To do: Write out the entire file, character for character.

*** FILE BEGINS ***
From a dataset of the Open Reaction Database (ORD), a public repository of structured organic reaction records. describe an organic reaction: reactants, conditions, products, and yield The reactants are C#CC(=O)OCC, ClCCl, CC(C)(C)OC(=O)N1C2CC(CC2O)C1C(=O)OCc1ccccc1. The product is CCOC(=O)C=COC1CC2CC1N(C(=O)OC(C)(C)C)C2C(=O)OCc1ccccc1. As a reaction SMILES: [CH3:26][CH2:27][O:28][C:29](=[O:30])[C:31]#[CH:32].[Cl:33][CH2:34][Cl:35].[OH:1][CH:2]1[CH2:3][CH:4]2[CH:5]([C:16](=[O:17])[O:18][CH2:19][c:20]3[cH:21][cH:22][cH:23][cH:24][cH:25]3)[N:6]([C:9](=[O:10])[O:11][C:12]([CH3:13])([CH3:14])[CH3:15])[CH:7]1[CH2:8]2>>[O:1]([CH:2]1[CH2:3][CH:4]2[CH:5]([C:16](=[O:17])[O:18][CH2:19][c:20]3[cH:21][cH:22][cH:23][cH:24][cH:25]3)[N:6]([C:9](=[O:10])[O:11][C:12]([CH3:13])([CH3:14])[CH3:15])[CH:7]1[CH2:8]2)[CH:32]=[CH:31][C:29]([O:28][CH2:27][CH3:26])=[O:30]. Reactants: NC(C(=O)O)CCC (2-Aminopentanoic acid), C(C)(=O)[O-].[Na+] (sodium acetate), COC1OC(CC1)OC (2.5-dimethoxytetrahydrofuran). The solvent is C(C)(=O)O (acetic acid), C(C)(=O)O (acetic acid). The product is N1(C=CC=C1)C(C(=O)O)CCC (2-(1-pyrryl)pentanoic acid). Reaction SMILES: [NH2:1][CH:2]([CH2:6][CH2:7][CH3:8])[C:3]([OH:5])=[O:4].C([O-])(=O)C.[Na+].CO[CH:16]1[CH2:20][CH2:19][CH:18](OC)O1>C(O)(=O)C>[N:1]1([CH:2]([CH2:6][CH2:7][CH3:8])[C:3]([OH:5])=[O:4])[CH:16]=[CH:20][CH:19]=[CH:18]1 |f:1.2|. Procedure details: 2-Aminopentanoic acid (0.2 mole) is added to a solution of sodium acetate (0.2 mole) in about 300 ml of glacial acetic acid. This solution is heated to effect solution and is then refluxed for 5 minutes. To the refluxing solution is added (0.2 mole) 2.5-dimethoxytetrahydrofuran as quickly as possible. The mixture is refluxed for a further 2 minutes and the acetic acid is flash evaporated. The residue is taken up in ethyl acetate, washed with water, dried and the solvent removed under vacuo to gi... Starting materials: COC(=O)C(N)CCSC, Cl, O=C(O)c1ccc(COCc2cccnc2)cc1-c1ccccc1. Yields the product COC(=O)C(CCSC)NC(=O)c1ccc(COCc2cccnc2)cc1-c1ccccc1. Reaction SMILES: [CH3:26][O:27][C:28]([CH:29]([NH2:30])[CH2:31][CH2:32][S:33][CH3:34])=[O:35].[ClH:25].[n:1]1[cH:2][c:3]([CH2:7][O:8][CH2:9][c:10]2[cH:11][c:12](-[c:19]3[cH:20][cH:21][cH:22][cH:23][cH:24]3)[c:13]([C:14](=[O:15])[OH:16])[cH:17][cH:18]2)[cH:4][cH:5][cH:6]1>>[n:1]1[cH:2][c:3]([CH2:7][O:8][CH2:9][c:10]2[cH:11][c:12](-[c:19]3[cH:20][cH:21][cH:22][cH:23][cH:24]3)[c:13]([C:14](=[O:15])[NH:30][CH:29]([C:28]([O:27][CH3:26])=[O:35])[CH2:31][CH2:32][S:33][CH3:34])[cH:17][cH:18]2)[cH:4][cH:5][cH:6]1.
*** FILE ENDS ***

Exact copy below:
From a dataset of the Open Reaction Database (ORD), a public repository of structured organic reaction records. describe an organic reaction: reactants, conditions, products, and yield The reactants are C#CC(=O)OCC, ClCCl, CC(C)(C)OC(=O)N1C2CC(CC2O)C1C(=O)OCc1ccccc1. The product is CCOC(=O)C=COC1CC2CC1N(C(=O)OC(C)(C)C)C2C(=O)OCc1ccccc1. As a reaction SMILES: [CH3:26][CH2:27][O:28][C:29](=[O:30])[C:31]#[CH:32].[Cl:33][CH2:34][Cl:35].[OH:1][CH:2]1[CH2:3][CH:4]2[CH:5]([C:16](=[O:17])[O:18][CH2:19][c:20]3[cH:21][cH:22][cH:23][cH:24][cH:25]3)[N:6]([C:9](=[O:10])[O:11][C:12]([CH3:13])([CH3:14])[CH3:15])[CH:7]1[CH2:8]2>>[O:1]([CH:2]1[CH2:3][CH:4]2[CH:5]([C:16](=[O:17])[O:18][CH2:19][c:20]3[cH:21][cH:22][cH:23][cH:24][cH:25]3)[N:6]([C:9](=[O:10])[O:11][C:12]([CH3:13])([CH3:14])[CH3:15])[CH:7]1[CH2:8]2)[CH:32]=[CH:31][C:29]([O:28][CH2:27][CH3:26])=[O:30]. Reactants: NC(C(=O)O)CCC (2-Aminopentanoic acid), C(C)(=O)[O-].[Na+] (sodium acetate), COC1OC(CC1)OC (2.5-dimethoxytetrahydrofuran). The solvent is C(C)(=O)O (acetic acid), C(C)(=O)O (acetic acid). The product is N1(C=CC=C1)C(C(=O)O)CCC (2-(1-pyrryl)pentanoic acid). Reaction SMILES: [NH2:1][CH:2]([CH2:6][CH2:7][CH3:8])[C:3]([OH:5])=[O:4].C([O-])(=O)C.[Na+].CO[CH:16]1[CH2:20][CH2:19][CH:18](OC)O1>C(O)(=O)C>[N:1]1([CH:2]([CH2:6][CH2:7][CH3:8])[C:3]([OH:5])=[O:4])[CH:16]=[CH:20][CH:19]=[CH:18]1 |f:1.2|. Procedure details: 2-Aminopentanoic acid (0.2 mole) is added to a solution of sodium acetate (0.2 mole) in about 300 ml of glacial acetic acid. This solution is heated to effect solution and is then refluxed for 5 minutes. To the refluxing solution is added (0.2 mole) 2.5-dimethoxytetrahydrofuran as quickly as possible. The mixture is refluxed for a further 2 minutes and the acetic acid is flash evaporated. The residue is taken up in ethyl acetate, washed with water, dried and the solvent removed under vacuo to gi... Starting materials: COC(=O)C(N)CCSC, Cl, O=C(O)c1ccc(COCc2cccnc2)cc1-c1ccccc1. Yields the product COC(=O)C(CCSC)NC(=O)c1ccc(COCc2cccnc2)cc1-c1ccccc1. Reaction SMILES: [CH3:26][O:27][C:28]([CH:29]([NH2:30])[CH2:31][CH2:32][S:33][CH3:34])=[O:35].[ClH:25].[n:1]1[cH:2][c:3]([CH2:7][O:8][CH2:9][c:10]2[cH:11][c:12](-[c:19]3[cH:20][cH:21][cH:22][cH:23][cH:24]3)[c:13]([C:14](=[O:15])[OH:16])[cH:17][cH:18]2)[cH:4][cH:5][cH:6]1>>[n:1]1[cH:2][c:3]([CH2:7][O:8][CH2:9][c:10]2[cH:11][c:12](-[c:19]3[cH:20][cH:21][cH:22][cH:23][cH:24]3)[c:13]([C:14](=[O:15])[NH:30][CH:29]([C:28]([O:27][CH3:26])=[O:35])[CH2:31][CH2:32][S:33][CH3:34])[cH:17][cH:18]2)[cH:4][cH:5][cH:6]1.